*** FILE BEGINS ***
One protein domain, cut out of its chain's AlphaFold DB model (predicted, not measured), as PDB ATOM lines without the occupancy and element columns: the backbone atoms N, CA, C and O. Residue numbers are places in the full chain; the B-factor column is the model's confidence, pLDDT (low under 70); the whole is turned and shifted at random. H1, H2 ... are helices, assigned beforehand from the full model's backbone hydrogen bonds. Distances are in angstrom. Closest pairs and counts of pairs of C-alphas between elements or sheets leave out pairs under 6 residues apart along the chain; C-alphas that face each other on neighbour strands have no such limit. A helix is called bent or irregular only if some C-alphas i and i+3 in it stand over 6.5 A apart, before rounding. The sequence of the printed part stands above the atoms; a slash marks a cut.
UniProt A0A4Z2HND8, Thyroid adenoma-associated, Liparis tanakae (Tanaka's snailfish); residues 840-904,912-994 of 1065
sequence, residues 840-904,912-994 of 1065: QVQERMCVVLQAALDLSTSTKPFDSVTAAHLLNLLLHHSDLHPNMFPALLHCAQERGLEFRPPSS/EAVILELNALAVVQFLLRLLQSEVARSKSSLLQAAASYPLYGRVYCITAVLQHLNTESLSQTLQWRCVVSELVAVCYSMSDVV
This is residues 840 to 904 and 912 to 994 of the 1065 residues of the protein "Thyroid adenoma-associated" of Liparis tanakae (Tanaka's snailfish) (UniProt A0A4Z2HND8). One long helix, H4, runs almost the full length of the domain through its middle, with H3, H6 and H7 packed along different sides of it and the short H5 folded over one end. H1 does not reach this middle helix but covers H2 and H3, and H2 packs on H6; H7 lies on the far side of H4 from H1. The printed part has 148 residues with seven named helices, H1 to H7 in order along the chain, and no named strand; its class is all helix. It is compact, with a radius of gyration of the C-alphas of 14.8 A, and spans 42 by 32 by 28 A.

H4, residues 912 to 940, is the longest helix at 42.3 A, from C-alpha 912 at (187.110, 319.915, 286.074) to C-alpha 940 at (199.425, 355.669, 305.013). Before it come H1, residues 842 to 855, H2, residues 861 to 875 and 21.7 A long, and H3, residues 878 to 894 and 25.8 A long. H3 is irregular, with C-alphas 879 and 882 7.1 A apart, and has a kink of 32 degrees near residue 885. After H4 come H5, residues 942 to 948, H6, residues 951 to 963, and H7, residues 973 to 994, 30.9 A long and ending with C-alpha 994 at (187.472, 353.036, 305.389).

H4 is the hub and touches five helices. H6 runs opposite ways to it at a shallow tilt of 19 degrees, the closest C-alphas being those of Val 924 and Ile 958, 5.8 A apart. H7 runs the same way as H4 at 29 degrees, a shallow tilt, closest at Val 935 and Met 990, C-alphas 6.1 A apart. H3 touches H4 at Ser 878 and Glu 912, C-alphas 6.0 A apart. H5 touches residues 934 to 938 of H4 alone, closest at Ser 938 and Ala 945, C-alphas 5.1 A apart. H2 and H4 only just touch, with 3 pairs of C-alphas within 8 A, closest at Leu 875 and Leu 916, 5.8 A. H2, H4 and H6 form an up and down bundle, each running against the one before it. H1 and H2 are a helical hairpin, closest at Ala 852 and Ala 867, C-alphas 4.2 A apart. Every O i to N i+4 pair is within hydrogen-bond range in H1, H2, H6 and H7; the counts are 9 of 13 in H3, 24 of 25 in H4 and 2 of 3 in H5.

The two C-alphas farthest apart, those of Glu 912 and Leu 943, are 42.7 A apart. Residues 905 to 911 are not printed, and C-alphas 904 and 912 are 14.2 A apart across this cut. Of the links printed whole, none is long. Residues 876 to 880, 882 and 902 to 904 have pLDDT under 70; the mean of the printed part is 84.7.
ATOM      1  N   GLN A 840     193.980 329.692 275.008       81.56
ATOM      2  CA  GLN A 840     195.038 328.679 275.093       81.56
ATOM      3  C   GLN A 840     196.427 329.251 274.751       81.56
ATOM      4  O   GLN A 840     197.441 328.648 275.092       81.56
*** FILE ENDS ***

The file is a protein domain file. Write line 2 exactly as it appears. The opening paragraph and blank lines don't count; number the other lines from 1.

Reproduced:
sequence, residues 840-904,912-994 of 1065: QVQERMCVVLQAALDLSTSTKPFDSVTAAHLLNLLLHHSDLHPNMFPALLHCAQERGLEFRPPSS/EAVILELNALAVVQFLLRLLQSEVARSKSSLLQAAASYPLYGRVYCITAVLQHLNTESLSQTLQWRCVVSELVAVCYSMSDVV